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Rheostats on fan headers?

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AD

Registered
Joined
Feb 9, 2001
Has anyone installed a rheostat inline with a Mobo fan header so you can still retain the rpm monitoring function? Are there any risks to the mobo? Thanks -ad
 

Colin

Arctic Silver Senior
Joined
Dec 19, 2000
Go to the Shack and get an LM317 voltage regulator. The circuit is on the back of the package. Much better solution than a rheostat.
 
OP
A

AD

Registered
Joined
Feb 9, 2001
How about this....if I have a fan bus setup with rheostats, could I just attach the third wire from each fan to a the rpm pin on the mobo fan headers? Then I would adjustable and monitored rpms right? Would this work?
 

Hoot

Inactive Moderator
Joined
Feb 13, 2001
Location
Twin Cities
I agree with Colin. 3 terminal regulators are a breeze to impliment, but if you want to use the rheostat and maintain RPM monitoring, only break the + wire of the three and leave the ground and RPM alone. Insert the rheostat in the + lead and you're all set.

Hoot
 
OP
A

AD

Registered
Joined
Feb 9, 2001
that's what I meant, but you said it more clearly. Im looking at that LM317 voltage regulator circuit and I dont understand how it will allow me to adjust the fan speed. It shows a variable resistor going to ground. How is this different or better than just putting the potentiometer on the + line? Could you explain please?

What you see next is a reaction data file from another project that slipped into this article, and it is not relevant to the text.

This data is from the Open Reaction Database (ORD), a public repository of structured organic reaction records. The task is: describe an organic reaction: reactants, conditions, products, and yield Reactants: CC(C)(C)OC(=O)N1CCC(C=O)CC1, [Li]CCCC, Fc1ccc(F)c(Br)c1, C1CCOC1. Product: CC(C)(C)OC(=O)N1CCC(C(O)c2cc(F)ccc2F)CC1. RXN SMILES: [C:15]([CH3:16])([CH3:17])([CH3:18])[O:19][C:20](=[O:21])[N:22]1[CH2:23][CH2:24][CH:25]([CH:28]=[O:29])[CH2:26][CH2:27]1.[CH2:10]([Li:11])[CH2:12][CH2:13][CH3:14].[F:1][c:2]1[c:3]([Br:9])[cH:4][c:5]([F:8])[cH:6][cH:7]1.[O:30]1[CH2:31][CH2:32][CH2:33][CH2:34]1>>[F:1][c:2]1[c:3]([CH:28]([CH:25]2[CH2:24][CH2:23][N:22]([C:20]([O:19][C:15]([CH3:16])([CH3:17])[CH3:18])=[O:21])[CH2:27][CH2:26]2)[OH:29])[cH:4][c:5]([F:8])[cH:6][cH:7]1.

Colin

Arctic Silver Senior
Joined
Dec 19, 2000
The LM317 takes the heat instead of the rheostat. It's more effecient and protects your PSU.
 

Richard

Senior Member
Joined
Jan 15, 2001
Assuming an average 120 mm fan...

If I am to use an LM 317T voltage regulator. What rating potentiometer do I need? Does it matter, since the LM317 is acting as the buffer?



Colin (Mar 01, 2001 10:19 p.m.):
The LM317 takes the heat instead of the rheostat. It's more effecient and protects your PSU.
 

Hoot

Inactive Moderator
Joined
Feb 13, 2001
Location
Twin Cities
You can use a conventional 1/4W carbon based pot or even a 1/8W trim pot. The current through it it very minimal.

Hoot